A key Pentagon panel has approved starting limited production of the U.S. Air Force's controversial F-22 jet fighter despite acknowledging that costs were exceeding projections and that fewer jets could eventually be built.
The Defense Department panel, in an eagerly awaited decision, told the Air Force that it could begin initial production of 10 F-22s for $2.1 billion, but that the planned number of planes would have to be reduced to 295 from 333.
In what is likely to heat up the debate even more, the panel also recommended that the Pentagon pump an additional $6 billion into the program to reflect cost overruns. Because it would exceed the $58-billion cost cap for both development and production imposed by Congress, the Pentagon would have to submit a revised plan, it said.
"Both of those caps we cannot meet," Edward "Pete" Aldridge, the undersecretary of Defense for acquisition, technology and logistics, said in a conference with reporters, explaining that extending the testing schedule drove up costs. "We're just going to tell the Congress this is what we're going to do. This is the plan. Of course, they have the choice of not accepting it."
The decision to proceed with production, which comes nearly two decades after the plane was conceived, was still seen as a major boost to the program, considered one of the largest and oft-delayed defense procurement programs in U.S. history.
"The program is home free," said Loren Thompson, a defense policy analyst with the Lexington Institute, an Arlington, Va.-based think tank. "Crossing from development into production is the key threshold to sustaining the program for the long run. Once you start production, you develop a potent political constituency."
Critics called for the Pentagon to curtail the program, saying the plane is too expensive and is no longer needed in the post-Cold War era. The stealthy jet, which is expected to cost about $173 million each, is considered not only the most deadly fighter ever built but also the most expensive. It is intended to replace the venerable F-15 Eagle, an air-to-air fighter developed in the late 1960s.
"We're disappointed," said Eric Miller, defense programs investigator for the Project on Government Oversight, a nonprofit, nonpartisan government watchdog group that has been critical of the F-22 program. "Testing is behind schedule, cost is skyrocketing, and we still don't know if the aircraft will perform as promised. We think it was way too early to make this monumental decision."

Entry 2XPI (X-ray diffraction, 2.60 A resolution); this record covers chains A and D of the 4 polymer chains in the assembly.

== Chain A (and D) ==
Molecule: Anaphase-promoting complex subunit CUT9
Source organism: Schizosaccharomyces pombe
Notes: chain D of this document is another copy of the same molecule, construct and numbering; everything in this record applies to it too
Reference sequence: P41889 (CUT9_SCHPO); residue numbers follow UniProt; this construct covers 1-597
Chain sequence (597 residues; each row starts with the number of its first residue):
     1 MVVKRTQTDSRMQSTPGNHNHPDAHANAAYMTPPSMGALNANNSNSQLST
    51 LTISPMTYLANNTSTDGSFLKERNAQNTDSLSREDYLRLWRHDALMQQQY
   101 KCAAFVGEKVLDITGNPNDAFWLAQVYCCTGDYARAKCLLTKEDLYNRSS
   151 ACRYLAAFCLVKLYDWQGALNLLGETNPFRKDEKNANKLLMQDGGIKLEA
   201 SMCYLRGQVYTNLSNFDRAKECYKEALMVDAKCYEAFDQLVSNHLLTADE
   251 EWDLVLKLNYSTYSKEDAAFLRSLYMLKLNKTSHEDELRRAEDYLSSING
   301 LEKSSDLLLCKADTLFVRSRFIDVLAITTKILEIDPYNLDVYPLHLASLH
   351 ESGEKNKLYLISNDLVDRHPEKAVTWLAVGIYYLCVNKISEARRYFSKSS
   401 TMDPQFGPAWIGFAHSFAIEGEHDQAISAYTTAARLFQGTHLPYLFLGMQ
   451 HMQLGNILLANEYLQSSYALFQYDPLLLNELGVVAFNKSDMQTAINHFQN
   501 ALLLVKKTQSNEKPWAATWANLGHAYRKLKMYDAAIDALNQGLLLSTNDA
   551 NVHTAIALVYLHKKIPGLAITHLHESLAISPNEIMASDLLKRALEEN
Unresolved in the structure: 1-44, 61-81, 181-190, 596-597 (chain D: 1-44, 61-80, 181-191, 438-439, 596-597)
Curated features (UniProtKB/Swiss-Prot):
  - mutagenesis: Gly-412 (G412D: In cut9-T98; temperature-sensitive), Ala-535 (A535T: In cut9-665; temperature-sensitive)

Defense analysts said the Pentagon's decision will make it more difficult for such critics to derail the program, even though the program will have to face yearly reviews until a full-rate production is approved. Funding for the initial low-rate production was approved by Congress last year.
Lockheed Martin Co., which developed the F-22 in Burbank, will produce the plane at its plant in Marietta, Ga. But the panel's decision is a significant boost to Southern California's aerospace industry, which has about 250 contractors scattered throughout the region that make up a large share of the work on the F-22. The total value of the program to the region's suppliers--from Raytheon Corp. in El Segundo, where engineers developed the main computer for the airplane, to Parker Hannifin Corp.'s Parker Aerospace in Irvine, which is making various elements of the jet's fuel and flight control systems--could surpass $11 billion, Lockheed said.
Each F-22 is expected to cost $84 million to produce, but that figure swells with research, development, maintenance, facilities and related support expenses, federal officials say. By cutting the production rate, costs per plane increase.
Still, Pentagon officials have doggedly pushed for F-22 production, saying it is essential if the U.S. is to maintain its military dominance of the skies.
"We have clearly passed all of the criteria for exit to low-rate initial production," Aldridge said. ". . . And we've done it in spades. So we've passed every test the Congress asked us to do."
"We want to have air-to-air dominance. We do not want any fair fights in the air," Aldridge said. "We don't want any of our troops in harm's way on the ground from air. We've never had that happen since the Korean War, and we're hopefully not going to let it happen in any future war."
Pentagon officials said the Air Force could still build 333 airplanes that the military branch wants if it could achieve cost savings.
"They have tremendous incentive now to achieve the cost savings that they think they can achieve," Aldridge said.